Workplace Safety Myths Business Owners Should Stop Believing

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Workplace productivity shouldn’t be the only thing you must think about as a business owner. If you run a company, safety should also be a priority. Rather, it must be the priority in pandemic times when workplace risks are higher than ever. Apart from the threat of infection breakouts, the risk of mishaps abounds. Premises are accident-prone after extended lockdowns. Not to mention, employees are more stressed and less conscious about workplace risks. There is more pressure from the authorities with complex guidelines and compliance requirements. It makes sense to go the extra mile with workplace safety. The first step is to steer clear of misleading information and myths. Here are the ones Australian business owners should stop believing right now.

Myth #1- You can eliminate the entire risks

The truth is that you cannot ditch all hazards and risks at your workplace, regardless of the measures and precautions you take. But you can minimize them by implementing safety programs that educate employees about dealing with potential hazards. These include preventive measures like being vigilant about possibilities like slip and fall, fire, and electrocution. Likewise, you can provide first aid training for a proactive approach. It empowers employees to deal with injuries and traumatic events before medical help arrives. Both ways, you can make your people and workplace as safe as possible. But you have to be realistic and ready for any unfortunate situation.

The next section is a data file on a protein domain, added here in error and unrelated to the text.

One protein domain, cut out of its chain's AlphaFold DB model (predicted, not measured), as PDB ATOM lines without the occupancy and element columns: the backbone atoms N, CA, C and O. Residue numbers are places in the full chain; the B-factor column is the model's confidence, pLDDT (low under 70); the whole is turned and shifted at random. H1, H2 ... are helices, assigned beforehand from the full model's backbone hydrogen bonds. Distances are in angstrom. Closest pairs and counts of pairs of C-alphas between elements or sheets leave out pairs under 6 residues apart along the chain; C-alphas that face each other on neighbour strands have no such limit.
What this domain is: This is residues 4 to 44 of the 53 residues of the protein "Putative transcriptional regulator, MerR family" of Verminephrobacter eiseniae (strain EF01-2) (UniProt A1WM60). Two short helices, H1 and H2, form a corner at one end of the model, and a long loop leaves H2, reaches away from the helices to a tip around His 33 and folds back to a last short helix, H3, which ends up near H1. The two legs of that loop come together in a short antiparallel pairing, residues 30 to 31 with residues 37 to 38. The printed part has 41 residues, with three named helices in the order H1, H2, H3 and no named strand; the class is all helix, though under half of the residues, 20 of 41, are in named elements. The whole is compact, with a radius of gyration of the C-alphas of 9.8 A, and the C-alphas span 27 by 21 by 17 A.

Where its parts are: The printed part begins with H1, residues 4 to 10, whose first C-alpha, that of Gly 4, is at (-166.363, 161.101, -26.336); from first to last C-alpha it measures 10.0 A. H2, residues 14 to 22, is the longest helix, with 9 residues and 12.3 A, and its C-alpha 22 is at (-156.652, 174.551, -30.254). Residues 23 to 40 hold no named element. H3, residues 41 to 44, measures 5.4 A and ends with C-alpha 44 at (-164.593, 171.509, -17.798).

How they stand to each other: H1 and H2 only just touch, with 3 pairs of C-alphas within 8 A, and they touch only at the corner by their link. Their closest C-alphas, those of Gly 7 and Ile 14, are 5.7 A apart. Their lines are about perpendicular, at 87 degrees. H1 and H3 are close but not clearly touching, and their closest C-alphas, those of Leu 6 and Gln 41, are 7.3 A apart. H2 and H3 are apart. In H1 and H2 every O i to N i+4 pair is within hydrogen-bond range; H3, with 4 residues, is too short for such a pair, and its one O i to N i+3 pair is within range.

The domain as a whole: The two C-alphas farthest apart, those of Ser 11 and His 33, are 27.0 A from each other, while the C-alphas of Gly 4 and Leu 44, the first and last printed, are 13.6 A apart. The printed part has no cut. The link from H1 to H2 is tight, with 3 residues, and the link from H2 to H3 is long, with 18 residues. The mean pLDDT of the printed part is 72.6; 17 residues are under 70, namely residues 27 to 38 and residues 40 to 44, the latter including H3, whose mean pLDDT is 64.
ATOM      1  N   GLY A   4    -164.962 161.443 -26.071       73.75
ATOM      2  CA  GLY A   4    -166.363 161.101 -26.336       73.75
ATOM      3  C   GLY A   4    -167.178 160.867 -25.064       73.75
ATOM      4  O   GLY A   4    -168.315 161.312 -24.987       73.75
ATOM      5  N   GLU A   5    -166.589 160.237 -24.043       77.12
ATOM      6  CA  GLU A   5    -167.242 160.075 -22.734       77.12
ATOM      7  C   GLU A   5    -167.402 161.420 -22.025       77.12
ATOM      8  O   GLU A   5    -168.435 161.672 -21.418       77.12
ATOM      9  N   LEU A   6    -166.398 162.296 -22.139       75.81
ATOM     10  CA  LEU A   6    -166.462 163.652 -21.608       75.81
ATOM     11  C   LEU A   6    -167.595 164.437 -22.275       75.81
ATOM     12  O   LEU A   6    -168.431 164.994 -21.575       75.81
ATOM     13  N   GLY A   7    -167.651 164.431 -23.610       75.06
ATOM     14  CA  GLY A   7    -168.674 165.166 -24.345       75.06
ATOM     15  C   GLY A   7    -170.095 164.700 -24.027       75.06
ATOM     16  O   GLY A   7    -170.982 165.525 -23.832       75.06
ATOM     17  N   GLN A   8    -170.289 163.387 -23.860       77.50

Myth #2- You only need to comply with safety regulations

The objective of workplace safety goes beyond compliance. If you think implementing a program is only about fulfilling the regulatory requirements, you are wrong. These guidelines define only the bare minimum you must do to protect your employees. You should not stop at the bare minimum, rather do more to make the work environment safer. The benefits extend beyond keeping you on the right side of the law. When you go the extra mile, your employees see you as a business that cares. It leads to higher productivity, loyalty, and retention in the long run. Not to mention, your reputation as an employer gets a boost.

Myth #3- Common sense is enough to ensure health and safety

The last thing you should do is believe that common sense is enough to ensure health and safety because it isn’t. Workplace safety requires specialized skills, right from operating your machinery to working at a height, handling hazardous chemicals, and more. You need to ensure that your people have relevant skills to work safely. At the same time, these skills give them the confidence to handle tricky situations like mishaps. Creating safety awareness is a good start, and implementing training programs takes you a step ahead. Whatever you do, never rely on the common sense of your employees to avoid mishaps.

Myth #4- Safety training is a one-time task